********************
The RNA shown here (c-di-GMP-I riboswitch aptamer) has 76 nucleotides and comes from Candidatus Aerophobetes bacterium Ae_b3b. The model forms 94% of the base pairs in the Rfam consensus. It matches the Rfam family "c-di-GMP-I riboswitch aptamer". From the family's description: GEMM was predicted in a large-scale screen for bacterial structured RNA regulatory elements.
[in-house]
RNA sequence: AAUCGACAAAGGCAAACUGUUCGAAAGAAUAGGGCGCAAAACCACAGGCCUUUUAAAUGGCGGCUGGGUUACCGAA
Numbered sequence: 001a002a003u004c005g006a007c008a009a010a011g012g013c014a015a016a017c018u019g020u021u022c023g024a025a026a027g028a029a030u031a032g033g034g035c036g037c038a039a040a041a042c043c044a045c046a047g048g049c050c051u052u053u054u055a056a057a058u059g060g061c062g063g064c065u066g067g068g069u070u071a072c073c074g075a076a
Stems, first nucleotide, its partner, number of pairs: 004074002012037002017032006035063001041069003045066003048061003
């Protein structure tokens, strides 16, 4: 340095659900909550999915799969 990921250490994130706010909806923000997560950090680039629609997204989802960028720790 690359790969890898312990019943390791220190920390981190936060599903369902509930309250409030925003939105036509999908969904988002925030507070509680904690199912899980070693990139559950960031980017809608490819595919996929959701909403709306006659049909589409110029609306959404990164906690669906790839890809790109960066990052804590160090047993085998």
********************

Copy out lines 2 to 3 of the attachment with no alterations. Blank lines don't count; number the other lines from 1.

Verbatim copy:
[in-house]
RNA sequence: AAUCGACAAAGGCAAACUGUUCGAAAGAAUAGGGCGCAAAACCACAGGCCUUUUAAAUGGCGGCUGGGUUACCGAA